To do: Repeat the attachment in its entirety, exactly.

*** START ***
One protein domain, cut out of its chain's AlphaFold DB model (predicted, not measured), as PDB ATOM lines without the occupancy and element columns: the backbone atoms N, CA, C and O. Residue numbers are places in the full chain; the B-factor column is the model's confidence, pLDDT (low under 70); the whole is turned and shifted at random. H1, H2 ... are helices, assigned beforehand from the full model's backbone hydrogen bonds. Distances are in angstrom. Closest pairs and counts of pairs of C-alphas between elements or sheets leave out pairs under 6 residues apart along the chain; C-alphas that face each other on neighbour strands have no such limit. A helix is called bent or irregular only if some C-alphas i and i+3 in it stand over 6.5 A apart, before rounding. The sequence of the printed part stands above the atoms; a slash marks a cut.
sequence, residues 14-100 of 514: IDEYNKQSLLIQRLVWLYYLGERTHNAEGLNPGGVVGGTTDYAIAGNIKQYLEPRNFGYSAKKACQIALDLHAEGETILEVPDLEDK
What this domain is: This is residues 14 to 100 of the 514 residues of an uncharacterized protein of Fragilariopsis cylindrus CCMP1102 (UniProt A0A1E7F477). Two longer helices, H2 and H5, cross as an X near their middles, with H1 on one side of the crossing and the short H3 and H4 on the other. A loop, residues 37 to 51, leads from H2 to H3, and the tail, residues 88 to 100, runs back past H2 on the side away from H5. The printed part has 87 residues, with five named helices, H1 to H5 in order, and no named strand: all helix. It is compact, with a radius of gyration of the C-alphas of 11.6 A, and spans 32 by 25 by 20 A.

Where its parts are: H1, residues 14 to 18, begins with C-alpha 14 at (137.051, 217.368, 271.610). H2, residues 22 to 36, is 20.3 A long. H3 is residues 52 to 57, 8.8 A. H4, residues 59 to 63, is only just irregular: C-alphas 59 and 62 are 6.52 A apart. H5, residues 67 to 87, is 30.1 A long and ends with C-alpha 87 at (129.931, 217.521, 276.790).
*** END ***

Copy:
One protein domain, cut out of its chain's AlphaFold DB model (predicted, not measured), as PDB ATOM lines without the occupancy and element columns: the backbone atoms N, CA, C and O. Residue numbers are places in the full chain; the B-factor column is the model's confidence, pLDDT (low under 70); the whole is turned and shifted at random. H1, H2 ... are helices, assigned beforehand from the full model's backbone hydrogen bonds. Distances are in angstrom. Closest pairs and counts of pairs of C-alphas between elements or sheets leave out pairs under 6 residues apart along the chain; C-alphas that face each other on neighbour strands have no such limit. A helix is called bent or irregular only if some C-alphas i and i+3 in it stand over 6.5 A apart, before rounding. The sequence of the printed part stands above the atoms; a slash marks a cut.
sequence, residues 14-100 of 514: IDEYNKQSLLIQRLVWLYYLGERTHNAEGLNPGGVVGGTTDYAIAGNIKQYLEPRNFGYSAKKACQIALDLHAEGETILEVPDLEDK
What this domain is: This is residues 14 to 100 of the 514 residues of an uncharacterized protein of Fragilariopsis cylindrus CCMP1102 (UniProt A0A1E7F477). Two longer helices, H2 and H5, cross as an X near their middles, with H1 on one side of the crossing and the short H3 and H4 on the other. A loop, residues 37 to 51, leads from H2 to H3, and the tail, residues 88 to 100, runs back past H2 on the side away from H5. The printed part has 87 residues, with five named helices, H1 to H5 in order, and no named strand: all helix. It is compact, with a radius of gyration of the C-alphas of 11.6 A, and spans 32 by 25 by 20 A.

Where its parts are: H1, residues 14 to 18, begins with C-alpha 14 at (137.051, 217.368, 271.610). H2, residues 22 to 36, is 20.3 A long. H3 is residues 52 to 57, 8.8 A. H4, residues 59 to 63, is only just irregular: C-alphas 59 and 62 are 6.52 A apart. H5, residues 67 to 87, is 30.1 A long and ends with C-alpha 87 at (129.931, 217.521, 276.790).